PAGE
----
History of NBBJ and Company Culture
NBBJ is a top global architecture firm that helps their clients drive innovation by creating highly productive, sustainable spaces that free people to live, learn, work and play.
NBBJ was named among the most innovative architecture firms by Fast Company three times in the past five years, they make news by partnering with like-minded companies including Google, Amazon, Samsung, Microsoft and Tencent. Their clients also include institutional leaders such as University of Cambridge, Cleveland Clinic, Massachusetts General Hospital and Stanford University. Founded in 1943, NBBJ has locations all over the world. Their global network of “renaissance teams” includes more than 800 researchers, strategists, nurses, architects, planners and interior designers who generate ideas that have a profound and lasting impact.
In 2020, NBBJ acquired ESI Design as its New York experience design studio to seamlessly weave the physical and digital worlds together to create immersive experiences with enduring impact. To learn more about NBBJ’s New York experience design studio, ESI Design, please visit esidesign.com.
As humans, we are dependent upon a thriving natural world to be our best; as designers, we seek to honor that relationship. As the built environment impacts our planet, we see it as our duty to confront climate change and build sustainable communities, no matter the scale, location or end-user.
NBBJ architects and designers regularly work to minimize carbon emissions, conserve natural resources and pioneer new strategies to continually raise the bar across fields of design. We also seek to create healthy places with fresh air, daylight and green materials–which result in better cognitive performance, reduced onset of chronic disease and greater wellbeing.
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As you scroll through the following three projects they have created, consider all of these design techniques and ideas they have implemented.
The University of Pittsburgh’s Swanson School of Engineering has driven engineering-based innovation for over 100 years. With strengths in energy, bioengineering, nanosystems, computational modeling, and advanced materials, today its faculty and students collaborate in ways that require a radically different approach to research facilities. Yet this research model was hindered by Benedum Hall, the school’s 1960s Brutalist-inspired building, which was designed for segmentation, not collaboration. It required a bottom-to-top renovation and expansion.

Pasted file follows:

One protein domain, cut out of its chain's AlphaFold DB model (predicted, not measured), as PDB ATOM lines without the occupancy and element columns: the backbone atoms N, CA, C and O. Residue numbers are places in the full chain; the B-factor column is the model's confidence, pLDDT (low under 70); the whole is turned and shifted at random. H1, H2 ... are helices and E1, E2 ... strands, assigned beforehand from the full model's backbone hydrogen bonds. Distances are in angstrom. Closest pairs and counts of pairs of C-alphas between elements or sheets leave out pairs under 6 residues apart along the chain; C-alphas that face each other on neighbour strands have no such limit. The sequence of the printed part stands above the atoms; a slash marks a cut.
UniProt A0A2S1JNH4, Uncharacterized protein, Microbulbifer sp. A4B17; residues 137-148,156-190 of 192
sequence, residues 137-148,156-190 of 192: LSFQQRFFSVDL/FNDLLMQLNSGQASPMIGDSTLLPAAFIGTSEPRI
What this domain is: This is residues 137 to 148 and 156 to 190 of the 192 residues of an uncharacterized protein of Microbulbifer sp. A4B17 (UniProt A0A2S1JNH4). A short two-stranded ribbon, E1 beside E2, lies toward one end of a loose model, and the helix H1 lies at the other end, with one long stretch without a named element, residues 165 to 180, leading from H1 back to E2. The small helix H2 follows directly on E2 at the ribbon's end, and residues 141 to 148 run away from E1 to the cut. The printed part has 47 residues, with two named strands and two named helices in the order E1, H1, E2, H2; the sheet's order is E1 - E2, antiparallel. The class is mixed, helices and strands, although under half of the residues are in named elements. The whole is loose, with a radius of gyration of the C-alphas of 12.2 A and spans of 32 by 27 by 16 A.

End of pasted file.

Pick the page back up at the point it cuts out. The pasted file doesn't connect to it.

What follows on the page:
Photos by NBBJ
Paul Brown Stadium, a defining element of Cincinnati’s skyline, is the only football stadium ranked as one of America’s favorite buildings by the American Institute of Architects. The stadium’s most striking element is its cantilevered steel-structured roof, clad with translucent fabric that covers the upper deck and focuses attention toward the game. The open-air facility provides the highest standard in team amenities and advances current thinking about professional sports stadium design.
Inspired by a strategy to reduce end-zone seating, Paul Brown Stadium opens on both ends and allows spectators to interact with the city, taking in the game and the sights along the riverfront. By “breaking up the seating bowl,” the stadium eliminates undesirable corner seats, a standard drawback of traditional stadiums, and ensures that visitors experience an intimacy with the field. The stadium also includes 114 suites, 7,600 club seats, 56 concession stands and 8 stores.
Photos by NBBJ
NBBJ designed a new home for the Bill & Melinda Gates Foundation, consolidating five leased offices into a LEED Platinum campus that enables its workforce to focus on their mission: giving all people a chance to live healthy and productive lives. The foundation sought to give physical presence to its mission and to create a campus that inspires and creates optimism and hope. Their new home needed to act as a hub for innovation and to facilitate gatherings of experts from many fields, perspectives and countries. A combination of design research, workshops and prototyping resulted in the creation of a 40/60 closed/open workplace strategy. Design principles focused on designing a healthy and connected workplace for all staff with the goal of increasing collaboration within the Foundation and with external grantee partners.
Photos by NBBJ
Do not forget that we will be posting more work by Standard Architecture in the coming weeks and months, so keep an eye out for more of their incredible work!! Every Friday we will be posting a new Featured Company, so join us again next week!